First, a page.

Auditor created false minutes and retroactively edited spreadsheets

KPMG has been fined £14.4m for misconduct relating to its audit of collapsed Carillion and another firm.

The penalty, one of the biggest in UK audit history, relates to forged documents and misleading information provided by former staff at the firm to the Financial Reporting Council (FRC) as part of audit quality reviews.

The settlement, announced at a tribunal hearing last week, will also see the auditor receive “a severe reprimand” from the regulator. The case also concerned misconduct in the firm’s audit of software firm Regenesis.

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Carillion collapsed in 2018 while carrying out a number of major government contracts, including the Royal Liverpool University Hospital

Carillion had been the UK’s second biggest contractor and was working on 420 public sector contracts when it went into liquidation in January 2018.

The FRC tribunal, which began in January, upheld allegations that the firm’s auditor created false meeting minutes and retroactively edited spreadsheets before sharing them.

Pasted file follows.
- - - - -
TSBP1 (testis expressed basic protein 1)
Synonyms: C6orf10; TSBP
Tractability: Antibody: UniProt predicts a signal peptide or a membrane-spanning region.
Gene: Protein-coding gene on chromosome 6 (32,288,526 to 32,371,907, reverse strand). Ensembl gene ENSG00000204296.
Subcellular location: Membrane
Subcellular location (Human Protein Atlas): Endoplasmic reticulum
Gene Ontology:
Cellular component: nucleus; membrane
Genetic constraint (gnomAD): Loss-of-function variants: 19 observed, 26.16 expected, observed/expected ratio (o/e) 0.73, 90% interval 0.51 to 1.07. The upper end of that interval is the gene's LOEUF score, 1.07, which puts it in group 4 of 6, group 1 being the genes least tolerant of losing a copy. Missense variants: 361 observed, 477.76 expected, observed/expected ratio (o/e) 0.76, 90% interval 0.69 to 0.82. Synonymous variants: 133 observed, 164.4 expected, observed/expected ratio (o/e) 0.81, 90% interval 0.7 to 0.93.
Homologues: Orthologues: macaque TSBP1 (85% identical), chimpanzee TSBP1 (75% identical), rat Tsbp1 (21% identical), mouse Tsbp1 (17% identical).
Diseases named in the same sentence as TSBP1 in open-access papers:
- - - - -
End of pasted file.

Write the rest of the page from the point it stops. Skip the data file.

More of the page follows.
Jon Holt, chief executive of KPMG UK, said the firm was “saddened that a small number of employees acted in such an inappropriate way” and was “deeply sorry that such serious misconduct occurred”.

“We became aware of the misconduct at the centre of this case as a result of our own internal investigations and immediately reported it to our regulator,” he said, adding that the firm had co-operated with the regulator’s investigation and with the tribunal.

“We have worked hard, and with complete transparency to our regulator, to assure ourselves that this matter does not represent the wider culture or practice of our firm,” he said.

A further tribunal will consider penalties for individual members of staff at KPMG, including partner Peter Meehan. The regulator recommended on Thursday that he be banned from accounting and auditing for 15 years and be fined at least £400,000.

KPMG is currently also facing a £1.3bn lawsuit over its Carillion audit, launched by the Official Receiver on behalf of creditors.

The legal action alleges that the auditor failed in its duties by not spotting misstatements in Carillion’s accounts.